Protective effects of noradrenaline on benzo[a]pyrene-induced oxidative stress responses in brain tumor cell lines
- 14 Downloads
Benzo[a]pyrene (B[a]P) is an ubiquitous environmental pollutant that is generated during combustion of fossil fuels. We examine the effect of noradrenaline (NA) on B[a]P-induced neurotoxicity in brain tumor cell lines like neuroblastoma (Neuro2a) and glioma (C6). We pre-treated tumor cells with NA for 6 h, followed by addition of B[a]P for additional 24 h. Cell viability was measured using trypan blue dye-exclusion assay and comet assay was performed to measure DNA damage. Cell cycle status was analyzed using flow cytometry and oxidative DNA damage (8-oxodG) production was examined by immunostaining. The intracellular Ca2+ concentration was analyzed using Fura-2AM. Our results showed viability of Neuro2a and C6 cells declined (24% and 20%) in B[a]P-treated groups. However, pre-treating with NA increased viability of cells by reducing percentage of cell death in both. Furthermore, B[a]P-induced deregulation of cell cycle (G2/M and S phase cell arrest) was significantly restored by pre-treatment with NA in Neuro2a cells as compared to C6 cells. We further observed increased 8-oxodG production in B[a]P-treated cells; however, NA pre-treatment significantly (p < 0.05) reduced the 8-oxodG production in Neuro2a, while C6 cells were less affected possibly due to better protective machinery. B[a]P-induced intracellular Ca2+ influx was significantly reduced in both the cell lines due to co-treatment of NA possibly by reducing Ca2+ influx. NA protects brain tumor cells against B[a]P-induced neurotoxicity may be by decreasing percentage of G2 cell arrest, oxidative DNA damage, and reducing intracellular Ca2+ influx. These findings suggested that NA may be considered as a natural potential protective agent against B[a]P-induced neurotoxicity.
KeywordsBenzo[a]pyrene Noradrenaline Neuro2a C6 cells DNA damage Comet assay Calcium influx
The authors also thank all members of Neurobiology Laboratory, School of Life Sciences, JNU, New Delhi, for their kind help, technical support, and instrumentation facility.
This work was supported by funding from the Project DAE-BRNS, Mumbai, No. 37(1)14/27/2015/ BRNS and DRDO, New Delhi, No. O/o DG (TM)/81/48222/LSRB-294/PEE&BS/2017 to Manorama Patri.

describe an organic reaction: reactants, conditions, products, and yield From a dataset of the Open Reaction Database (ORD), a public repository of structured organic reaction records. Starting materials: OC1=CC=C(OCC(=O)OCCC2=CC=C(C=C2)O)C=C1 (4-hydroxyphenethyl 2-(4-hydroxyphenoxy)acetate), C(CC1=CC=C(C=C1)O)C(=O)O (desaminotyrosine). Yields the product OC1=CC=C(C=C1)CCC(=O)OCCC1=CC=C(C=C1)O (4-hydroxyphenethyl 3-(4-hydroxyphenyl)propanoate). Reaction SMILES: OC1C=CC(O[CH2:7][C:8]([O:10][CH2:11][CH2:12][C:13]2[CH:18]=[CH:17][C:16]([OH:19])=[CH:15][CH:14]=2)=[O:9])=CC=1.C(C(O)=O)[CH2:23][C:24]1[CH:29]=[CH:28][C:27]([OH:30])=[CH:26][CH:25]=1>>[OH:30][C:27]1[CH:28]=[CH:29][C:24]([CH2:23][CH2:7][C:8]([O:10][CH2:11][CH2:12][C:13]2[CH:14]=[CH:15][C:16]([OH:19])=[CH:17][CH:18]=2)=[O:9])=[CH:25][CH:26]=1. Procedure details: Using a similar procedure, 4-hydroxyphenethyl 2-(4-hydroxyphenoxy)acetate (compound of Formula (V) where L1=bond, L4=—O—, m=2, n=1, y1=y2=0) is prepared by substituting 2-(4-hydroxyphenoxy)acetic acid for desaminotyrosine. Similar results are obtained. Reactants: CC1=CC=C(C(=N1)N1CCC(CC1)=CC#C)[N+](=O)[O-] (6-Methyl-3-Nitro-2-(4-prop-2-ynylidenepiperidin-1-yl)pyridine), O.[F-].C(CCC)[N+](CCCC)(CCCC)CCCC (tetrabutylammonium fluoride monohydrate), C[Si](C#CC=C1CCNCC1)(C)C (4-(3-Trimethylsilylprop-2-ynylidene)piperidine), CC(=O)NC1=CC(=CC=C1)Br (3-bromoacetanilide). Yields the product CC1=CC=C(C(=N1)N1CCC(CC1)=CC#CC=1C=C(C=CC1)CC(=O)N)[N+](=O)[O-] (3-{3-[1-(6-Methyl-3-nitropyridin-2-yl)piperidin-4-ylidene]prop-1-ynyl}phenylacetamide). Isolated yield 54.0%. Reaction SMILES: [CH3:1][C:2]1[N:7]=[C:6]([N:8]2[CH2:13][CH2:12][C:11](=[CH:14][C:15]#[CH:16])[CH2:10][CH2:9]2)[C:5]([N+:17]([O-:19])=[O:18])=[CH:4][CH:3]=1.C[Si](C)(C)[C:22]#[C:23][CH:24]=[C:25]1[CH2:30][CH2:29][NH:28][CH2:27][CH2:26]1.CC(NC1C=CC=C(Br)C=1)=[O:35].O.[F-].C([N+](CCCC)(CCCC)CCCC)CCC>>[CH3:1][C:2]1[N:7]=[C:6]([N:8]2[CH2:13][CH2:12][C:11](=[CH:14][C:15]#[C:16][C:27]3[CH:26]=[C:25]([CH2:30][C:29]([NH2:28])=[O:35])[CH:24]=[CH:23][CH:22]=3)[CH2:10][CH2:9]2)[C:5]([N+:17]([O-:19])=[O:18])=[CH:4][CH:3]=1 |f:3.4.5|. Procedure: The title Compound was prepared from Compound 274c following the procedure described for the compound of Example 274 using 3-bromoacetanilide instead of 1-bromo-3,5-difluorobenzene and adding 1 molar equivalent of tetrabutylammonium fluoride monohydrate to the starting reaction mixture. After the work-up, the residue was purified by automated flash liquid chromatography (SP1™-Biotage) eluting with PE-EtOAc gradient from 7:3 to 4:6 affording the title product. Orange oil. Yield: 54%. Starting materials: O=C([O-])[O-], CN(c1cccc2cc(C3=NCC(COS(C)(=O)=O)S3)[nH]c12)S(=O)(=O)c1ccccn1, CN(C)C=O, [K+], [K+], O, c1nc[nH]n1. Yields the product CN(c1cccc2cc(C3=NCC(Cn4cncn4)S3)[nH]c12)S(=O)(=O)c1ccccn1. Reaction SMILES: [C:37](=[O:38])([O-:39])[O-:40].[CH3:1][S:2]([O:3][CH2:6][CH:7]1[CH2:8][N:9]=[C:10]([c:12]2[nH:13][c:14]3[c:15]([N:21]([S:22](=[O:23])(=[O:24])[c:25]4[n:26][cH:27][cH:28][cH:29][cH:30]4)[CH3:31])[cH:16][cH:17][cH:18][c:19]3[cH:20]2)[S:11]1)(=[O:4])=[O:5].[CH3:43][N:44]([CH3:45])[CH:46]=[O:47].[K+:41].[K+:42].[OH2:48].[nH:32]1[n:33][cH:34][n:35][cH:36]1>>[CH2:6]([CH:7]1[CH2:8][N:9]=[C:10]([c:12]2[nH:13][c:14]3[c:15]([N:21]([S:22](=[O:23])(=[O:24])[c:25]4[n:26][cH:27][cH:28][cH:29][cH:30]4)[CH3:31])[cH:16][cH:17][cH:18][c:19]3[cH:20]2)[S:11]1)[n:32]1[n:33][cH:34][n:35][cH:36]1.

Compliance with ethical standards
The authors declare that they have no competing interests.
- ATSDR (1995) Toxicological profile for polycyclic aromatic hydrocarbons (PAHs). U.S. Department of Health and Human Services, AtlantaGoogle Scholar
- Nebert DW, Roe Al, Dieter MZ, Solis WA, Wang Y, Dalto TP (2002) Role of the aromatic hydrocarbon receptor (Ah) gene battery in the oxidative stress response cell cycle control and apoptosis. Biochem Pharmacol 5965–5985Google Scholar
- Nwagbara O, Darling-Reed SF, Tucker A, Harris C, Abazinge M, Thomas RD et al (2007) Induction of cell death, DNA strand breaks, and cell cycle arrest in DU145 human prostate carcinoma cell line by benzo[a]pyrene and benzo[a]pyrene-7,8-diol-9,10- epoxide. Int J Environ Res Public Health 4(1):10–14CrossRefGoogle Scholar
- Ordway GA, Schwartz MA, Frazer A (eds) (2007) Brain noradrenaline neurobiology and therapeutics. 1 ed. Cambridge University Press, New YorkGoogle Scholar
- Patel B, Das SK, Patri M (2016) Neonatal benzo[a]pyrene exposure induces oxidative stress and DNA damage causing neurobehavioural changes during the early adolescence period in rats. Dev Neurosci 38(2):150–162Google Scholar
- Takamasa I, Yumi T, Koichi S, Masaki M, Rintaro Y, Kayo Y, Hiromi O, Noboru K, Munehiro N, Yorihiro Y, Phil SH, Naoaki I (2017) Endogenous reactive oxygen species cause astrocyte defects and neuronal dysfunctions in the hippocampus: a new model for aging brain. Aging Cell 16:39–51CrossRefGoogle Scholar
- Troadec JD, Marien M, Mourlevat S, Debeir T, Ruberg M, Colpaert F, Michel PP (2002) Activation of the mitogen-activated protein kinase (ERK(1/2)) signaling pathway by cyclic AMP potentiates the neuroprotective effect of the neurotransmitter noradrenaline on dopaminergic neurons. Mol Pharmacol 62(5):1043–1052CrossRefGoogle Scholar